One of the most striking cult icons of the 80’s was the sharp-tongued, somber Elvira, Mistress of the Dark. Combining eroticism with braggadocio, wily wit and a Valley Girl sensibility, she defied many of the stereotypes of bombshells driven primarily by 60’s exploitation aesthetics. Like Winona Ryder’s performance as Veronica in Heathers (1988), released the same year, Elvira’s teenage angst certainly has a body count. Over-the-top, campy, kitsch, her aesthetic embraces the excessive and decadent, the sentimental and the overdramatic, yet in her persona lies a detectable feminist. Though she is overtly sexualized and sexualizes herself to get her way, she does so on her own terms and frequently calls out men who sexually harass her, quitting, for example, a job in her 1st film because of sexual impropriety. Like any bad bitch, she stands up for herself.
In Elvira, Mistress of the Dark (1988), Elvira is bequeathed the estate of her aunt, her poodle, and a family cookbook (later revealed to be a family spellbook.) With time, she discovers that her family belongs to a coven of witches, which later incites her jealous uncle to try and have her tried for being a witch in order to steal their spellbook, culminating in an attempt by the townsfolk to burn her alive. Citing the history of witch trials dating back since at least the 15th century in Europe and referencing the Salem witch trials in particular (given its locale of Massachusetts), Elvira is at once readily categorizable within the coven genre yet her atypical persona resists her from being a stereotypical pythoness. In all of her films, those around her treat her as an other, in part because of her goth appearance, but also because of her Californian Valleyspeak, yet she utilizes the exoticism of this alterity as a means to distinguish herself from the crowd and draws power from her feminine mystique.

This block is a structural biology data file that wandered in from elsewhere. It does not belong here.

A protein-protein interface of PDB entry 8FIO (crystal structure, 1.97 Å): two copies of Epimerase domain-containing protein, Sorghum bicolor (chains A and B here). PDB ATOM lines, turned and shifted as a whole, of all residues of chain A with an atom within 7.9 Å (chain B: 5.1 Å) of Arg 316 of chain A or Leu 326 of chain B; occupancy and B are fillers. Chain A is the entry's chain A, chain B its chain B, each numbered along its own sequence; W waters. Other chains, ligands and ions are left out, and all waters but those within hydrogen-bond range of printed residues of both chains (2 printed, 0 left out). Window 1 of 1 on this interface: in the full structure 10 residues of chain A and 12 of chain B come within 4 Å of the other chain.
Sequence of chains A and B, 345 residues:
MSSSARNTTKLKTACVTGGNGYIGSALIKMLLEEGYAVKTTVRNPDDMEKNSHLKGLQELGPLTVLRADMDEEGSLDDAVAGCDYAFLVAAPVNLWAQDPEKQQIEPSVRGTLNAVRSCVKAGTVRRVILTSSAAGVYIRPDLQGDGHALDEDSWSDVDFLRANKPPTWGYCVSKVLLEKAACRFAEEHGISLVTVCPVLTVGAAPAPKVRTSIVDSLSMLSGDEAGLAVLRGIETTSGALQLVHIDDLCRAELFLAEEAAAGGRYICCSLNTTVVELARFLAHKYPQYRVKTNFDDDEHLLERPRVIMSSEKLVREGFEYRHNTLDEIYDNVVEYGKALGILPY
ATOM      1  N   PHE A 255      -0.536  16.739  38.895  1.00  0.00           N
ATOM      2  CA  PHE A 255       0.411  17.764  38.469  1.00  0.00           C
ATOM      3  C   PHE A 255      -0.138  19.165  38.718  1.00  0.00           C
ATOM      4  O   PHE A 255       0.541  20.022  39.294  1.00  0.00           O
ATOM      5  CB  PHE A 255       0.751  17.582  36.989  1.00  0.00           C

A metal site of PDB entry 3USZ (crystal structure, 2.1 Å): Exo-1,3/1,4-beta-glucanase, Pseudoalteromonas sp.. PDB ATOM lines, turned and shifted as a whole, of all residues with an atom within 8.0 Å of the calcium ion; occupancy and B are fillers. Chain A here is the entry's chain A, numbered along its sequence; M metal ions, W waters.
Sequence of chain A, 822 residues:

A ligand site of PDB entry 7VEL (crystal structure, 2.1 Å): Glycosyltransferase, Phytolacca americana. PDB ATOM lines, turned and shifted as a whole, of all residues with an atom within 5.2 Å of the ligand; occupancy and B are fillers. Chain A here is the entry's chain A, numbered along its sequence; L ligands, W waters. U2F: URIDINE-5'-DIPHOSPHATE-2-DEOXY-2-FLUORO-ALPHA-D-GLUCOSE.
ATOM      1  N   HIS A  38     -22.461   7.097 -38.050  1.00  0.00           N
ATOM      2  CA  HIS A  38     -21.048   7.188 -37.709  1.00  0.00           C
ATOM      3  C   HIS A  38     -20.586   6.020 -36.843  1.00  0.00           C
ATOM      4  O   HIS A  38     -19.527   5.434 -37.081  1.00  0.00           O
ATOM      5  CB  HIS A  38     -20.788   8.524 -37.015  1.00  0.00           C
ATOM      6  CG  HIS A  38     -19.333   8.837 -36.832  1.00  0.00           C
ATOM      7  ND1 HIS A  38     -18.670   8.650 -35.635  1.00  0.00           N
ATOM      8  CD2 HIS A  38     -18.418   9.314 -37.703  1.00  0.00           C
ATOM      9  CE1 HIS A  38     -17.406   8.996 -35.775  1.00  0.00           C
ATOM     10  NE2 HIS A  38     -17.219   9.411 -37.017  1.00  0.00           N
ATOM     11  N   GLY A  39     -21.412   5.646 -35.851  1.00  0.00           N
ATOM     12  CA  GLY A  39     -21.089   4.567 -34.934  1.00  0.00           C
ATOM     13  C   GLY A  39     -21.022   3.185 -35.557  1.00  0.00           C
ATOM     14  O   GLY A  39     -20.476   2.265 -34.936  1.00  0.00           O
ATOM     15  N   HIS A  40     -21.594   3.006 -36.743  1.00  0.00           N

The hypervisibility of her sexuality and its recurrent usage as both a plot device and comedic ploy similarly align with the historical marking of witches as sexually devious, promiscuous, and aberrant, defying the traditional boundaries of chastity and purity ascribed to women. Nevertheless, since she subverts others’ efforts of disempowerment, she remains as rambunctiously headstrong like any other Valley Girl. She was a pioneer in female representation in the horror genre and horror subcultures, reviewing B-horror movies with smarmy wit and cackling humor. Her popularity, although resting in part on her status as a sex symbol, enabled her to star in a myriad of television shows, films, talk shows, and other media. Though she may be melodramatic as an actress, her popularity attests to the permissibility of actresses to display lush excess and hysterical badinage and make a living out of it. Somewhat forgotten, Elvira remains one of horror’s most iconic femme fatales and lucrative feminists.